By LINDA LARSON, Columbian Staff Writer, Wednesday, Aug. 29, 1973
In the summer of 1971. a 65-year-old woman who had never before planted so much as a flower shared with her neighbors at Van Vista Plaza vegetables she had raised in a plot on the Alan Ham farm.
That same summer, another senior citizen sent to Maine for some yellow-eyed beans to grow in her plot. Out here she couldn't find any of those favorite beans she had always had back home.
One man could only eat a special broadleaf bean because of an illness His wife sent to Arizona for the seeds to plant in their plot.
Seventeen kinds of vegetables Ė not counting varieties -- were grown by senior citizens that year. All kinds of flowers were grown by the same group and they traded both their vegetables and flowers among themselves,
In the fall when all their harvesting was done, they gathered at Van Vista Plaza and had a dinner featuring all the vegetables they had grown.
Working through the Senior Achievement Corporation under OEC, Mrs. Alan Ham had "rounded up senior citizens and brought them out" to the farm she and her husband ran. Mrs. Ham cultivated the land and each couple or individual planted in his own plot, harvested it and did what he liked with the vegetables.
Mrs. Ham set out on this program because she "enjoys gardening for one thing."
"I like to see things grow and I like to see the enjoyment the people have. I appreciate the chance this gives them to help out on their incomes," she said.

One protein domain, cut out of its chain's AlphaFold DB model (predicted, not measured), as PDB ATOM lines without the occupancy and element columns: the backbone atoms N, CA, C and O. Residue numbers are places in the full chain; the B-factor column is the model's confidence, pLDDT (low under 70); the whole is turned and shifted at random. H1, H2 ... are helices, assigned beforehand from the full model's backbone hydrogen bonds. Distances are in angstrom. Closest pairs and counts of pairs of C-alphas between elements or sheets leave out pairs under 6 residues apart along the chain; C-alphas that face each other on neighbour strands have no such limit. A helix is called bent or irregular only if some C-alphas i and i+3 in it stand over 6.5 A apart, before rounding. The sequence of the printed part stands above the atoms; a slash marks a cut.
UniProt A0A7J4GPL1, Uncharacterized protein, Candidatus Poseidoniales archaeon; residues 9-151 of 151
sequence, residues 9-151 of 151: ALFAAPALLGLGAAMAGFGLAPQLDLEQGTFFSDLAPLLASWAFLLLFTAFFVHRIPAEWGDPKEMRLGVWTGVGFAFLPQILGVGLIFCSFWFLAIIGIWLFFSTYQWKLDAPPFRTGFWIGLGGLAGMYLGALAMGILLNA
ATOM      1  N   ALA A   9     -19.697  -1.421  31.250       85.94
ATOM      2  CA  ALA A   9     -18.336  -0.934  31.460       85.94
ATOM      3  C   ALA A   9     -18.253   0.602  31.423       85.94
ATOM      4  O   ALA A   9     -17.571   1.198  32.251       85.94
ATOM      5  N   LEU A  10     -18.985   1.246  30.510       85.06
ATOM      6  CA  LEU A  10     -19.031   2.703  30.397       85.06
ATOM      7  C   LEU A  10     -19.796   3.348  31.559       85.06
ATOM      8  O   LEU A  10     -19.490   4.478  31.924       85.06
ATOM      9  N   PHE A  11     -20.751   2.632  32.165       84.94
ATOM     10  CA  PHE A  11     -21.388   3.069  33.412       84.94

But mostly, Mrs. Ham has helped the senior citizens out because itís what she would like done for her.
"I thought if I was in town with no place to garden and didnít have the strength to cultivate I would like this done for me," she said.
Today Mrs. Ham has moved into town. She and her husband are no longer on their farm. They live in Hazel Dell.
But, Mrs. Ham said she still thinks senior citizens should have a chance to grow their own vegetables. She and a few others are now trying to find some available land within the city that can be cultivated and used to grow crops.
I have seen so much wasted ground," she said. "Every time I go by some I think, ĎWhat a nice place for a garden. It is just going to weeds."
Mrs. Ham wants to find some land before fall because the "ground has to be worked up" for spring planting. She has a small rototiller and will do the cultivating. She hasnít yet gotten hold of any land, but has some people working on it.
Iím sure there will be some land, some place," she said.
If she does get the land, many senior citizens will be able to supplement their income by the vegetables they grow, some will be able to give their surplus to the senior citizens hot lunch program, and some will get together and can (trade) their produce.
There are "just lots of possibilities," Mrs. Ham said. And for her, it will again be "quite a thing to watch these people as the plants come up for the first time."
(This article is reproduced with the generous permission of The Columbian.)